Best Practice Recommendations – Liquid Funds

  • Identify the data collection processes or data points used as criteria.
  • Firms should develop a rating system or methodology to evaluate the ESG worthiness of an investment opportunity. 
  • Identify ratings/standards or software utilised for screening/ranking (e.g. SASB standards or Sustainalytics or RepRisk software).
  • Understand if ESG factors alone can veto an investment opportunity.
  • Determine how the rating system and allowable investment universe are reviewed at least annually.

Best Practice Recommendations – Private Equity/Real Estate/FoF

  • Identify if an ESG team member (or leader) is a voting member of the Investment Committee.
  • Identify how the ESG team is involved in the investment research and recommendation process:
    • – Does ESG have an independent voice?
    • – Are materials prepared or reviewed by the ESG Team?
    • – Is an ESG review part of the investment memo.
  • Define how the ESG team is involved in portfolio company monitoring:
    • – For majority investments (or board seat members) determine if ESG projects are developed and/or part of any 100-day plan.
  • Determine if there are regular reviews from the ESG Team on current initiatives and at least an annual ESG progress report.

Step 4: Adoption Through Corporate Initiatives and Employee Training

ESG initiatives should be reflected throughout a fund manager’s organization.  If you believe that E, S or G improves company performance then a firm should adopt the same practices.

Best Practice Recommendations: 

  • Managers should apply many of the E, S or G criteria or metrics that they define in the Responsible Investing policy to themselves.
  • Managers should (ideally) establish KPIs to measure their progress.
  • Managers should report (internally and externally) on their ESG initiatives and metrics at least annually.

Step 5: Investor Reporting

Investor Reporting is a key component of any ESG program.  Investors should receive a regular progress report on the ESG investments and ESG initiatives at the fund manager.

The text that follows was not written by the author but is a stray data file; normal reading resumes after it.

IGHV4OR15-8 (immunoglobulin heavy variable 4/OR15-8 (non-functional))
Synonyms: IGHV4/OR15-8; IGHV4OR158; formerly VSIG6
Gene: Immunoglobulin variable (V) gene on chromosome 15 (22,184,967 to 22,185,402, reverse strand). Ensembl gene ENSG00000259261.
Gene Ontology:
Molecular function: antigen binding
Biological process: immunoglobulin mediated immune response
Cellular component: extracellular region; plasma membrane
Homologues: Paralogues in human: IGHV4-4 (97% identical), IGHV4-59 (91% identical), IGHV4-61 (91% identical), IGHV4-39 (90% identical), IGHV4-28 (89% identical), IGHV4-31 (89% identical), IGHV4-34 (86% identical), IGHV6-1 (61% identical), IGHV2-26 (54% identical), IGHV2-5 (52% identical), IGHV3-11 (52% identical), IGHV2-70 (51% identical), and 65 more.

Best Practice Recommendations: 

  • KPIs should be identified and reported upon.
  • Investors should receive reporting on how ESG issues are integrated into the investment practices
  • Proxy voting records should be reported so that investors can understand a manager’s voting record related to ESG 
  • Reporting and disclosure of corporate engagements and active ownership activities for portfolio companies (private equity)

Looking Forward: Where is ESG going next?

The European Commission has recently adopted several new measures to regulate sustainable finance. This includes new standards for financing tools such as ‘Green Bonds’, which are fixed return products intended to support environmental projects such as sustainable building, wind farms etc.

There are currently around $1.2 billion green bonds in issuance. The EU has recently issued its own Green Bond Standard requirements, intended to be a ‘gold standard’ for Green Bonds, and intended to prevent ‘Green Washing’.  Although voluntary, currently proposals will require any EU Bonds to be labelled as ‘Green Bonds’, they must meet EUs taxonomy requirements.

The European Commission has also introduced its new ‘Sustainable Finance Strategy’ which outlines the EU’s transition towards a sustainable economy. It aims to tackle environmental challenges while increasing investment with a focus on SMEs.

A new global market-led task force has also been formed to target biodiversity risks – ‘Taskforce on Nature Disclosure’. It is a voluntary framework for identifying a firm’s risk profile concerning the natural world. It aims to shift financial services impact from ‘nature negative’ to ‘nature positive’ by 2023 and provide financial institutions and corporates with a complete picture of their environmental risks and opportunities.

Regulatory Hosting

Laven offers a UK regulatory hosting platform which provides clients with the opportunity to conduct regulated activities as an Appointed Representative (AR).